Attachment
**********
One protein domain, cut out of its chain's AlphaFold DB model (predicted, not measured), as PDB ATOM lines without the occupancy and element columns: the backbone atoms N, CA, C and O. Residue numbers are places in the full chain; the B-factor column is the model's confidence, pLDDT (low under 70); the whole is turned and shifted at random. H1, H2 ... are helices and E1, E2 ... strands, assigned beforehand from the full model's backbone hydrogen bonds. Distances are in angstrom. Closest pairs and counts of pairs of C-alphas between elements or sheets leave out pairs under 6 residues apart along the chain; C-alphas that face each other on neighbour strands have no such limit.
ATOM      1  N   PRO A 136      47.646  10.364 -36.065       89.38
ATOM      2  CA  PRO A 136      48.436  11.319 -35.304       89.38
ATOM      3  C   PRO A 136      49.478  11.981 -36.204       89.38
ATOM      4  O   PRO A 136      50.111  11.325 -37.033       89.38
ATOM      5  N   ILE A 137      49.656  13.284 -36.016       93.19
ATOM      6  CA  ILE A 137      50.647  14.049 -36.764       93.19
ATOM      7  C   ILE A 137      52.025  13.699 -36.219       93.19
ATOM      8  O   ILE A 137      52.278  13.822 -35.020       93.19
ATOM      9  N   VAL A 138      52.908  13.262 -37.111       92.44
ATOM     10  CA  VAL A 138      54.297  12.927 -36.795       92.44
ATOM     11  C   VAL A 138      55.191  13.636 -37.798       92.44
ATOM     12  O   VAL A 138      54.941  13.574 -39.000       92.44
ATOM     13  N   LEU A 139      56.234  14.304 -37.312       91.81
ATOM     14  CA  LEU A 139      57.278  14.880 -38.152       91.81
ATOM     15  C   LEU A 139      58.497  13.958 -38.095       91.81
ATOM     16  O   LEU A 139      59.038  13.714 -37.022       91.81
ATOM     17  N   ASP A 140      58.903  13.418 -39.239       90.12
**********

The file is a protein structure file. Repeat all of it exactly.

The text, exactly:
One protein domain, cut out of its chain's AlphaFold DB model (predicted, not measured), as PDB ATOM lines without the occupancy and element columns: the backbone atoms N, CA, C and O. Residue numbers are places in the full chain; the B-factor column is the model's confidence, pLDDT (low under 70); the whole is turned and shifted at random. H1, H2 ... are helices and E1, E2 ... strands, assigned beforehand from the full model's backbone hydrogen bonds. Distances are in angstrom. Closest pairs and counts of pairs of C-alphas between elements or sheets leave out pairs under 6 residues apart along the chain; C-alphas that face each other on neighbour strands have no such limit.
ATOM      1  N   PRO A 136      47.646  10.364 -36.065       89.38
ATOM      2  CA  PRO A 136      48.436  11.319 -35.304       89.38
ATOM      3  C   PRO A 136      49.478  11.981 -36.204       89.38
ATOM      4  O   PRO A 136      50.111  11.325 -37.033       89.38
ATOM      5  N   ILE A 137      49.656  13.284 -36.016       93.19
ATOM      6  CA  ILE A 137      50.647  14.049 -36.764       93.19
ATOM      7  C   ILE A 137      52.025  13.699 -36.219       93.19
ATOM      8  O   ILE A 137      52.278  13.822 -35.020       93.19
ATOM      9  N   VAL A 138      52.908  13.262 -37.111       92.44
ATOM     10  CA  VAL A 138      54.297  12.927 -36.795       92.44
ATOM     11  C   VAL A 138      55.191  13.636 -37.798       92.44
ATOM     12  O   VAL A 138      54.941  13.574 -39.000       92.44
ATOM     13  N   LEU A 139      56.234  14.304 -37.312       91.81
ATOM     14  CA  LEU A 139      57.278  14.880 -38.152       91.81
ATOM     15  C   LEU A 139      58.497  13.958 -38.095       91.81
ATOM     16  O   LEU A 139      59.038  13.714 -37.022       91.81
ATOM     17  N   ASP A 140      58.903  13.418 -39.239       90.12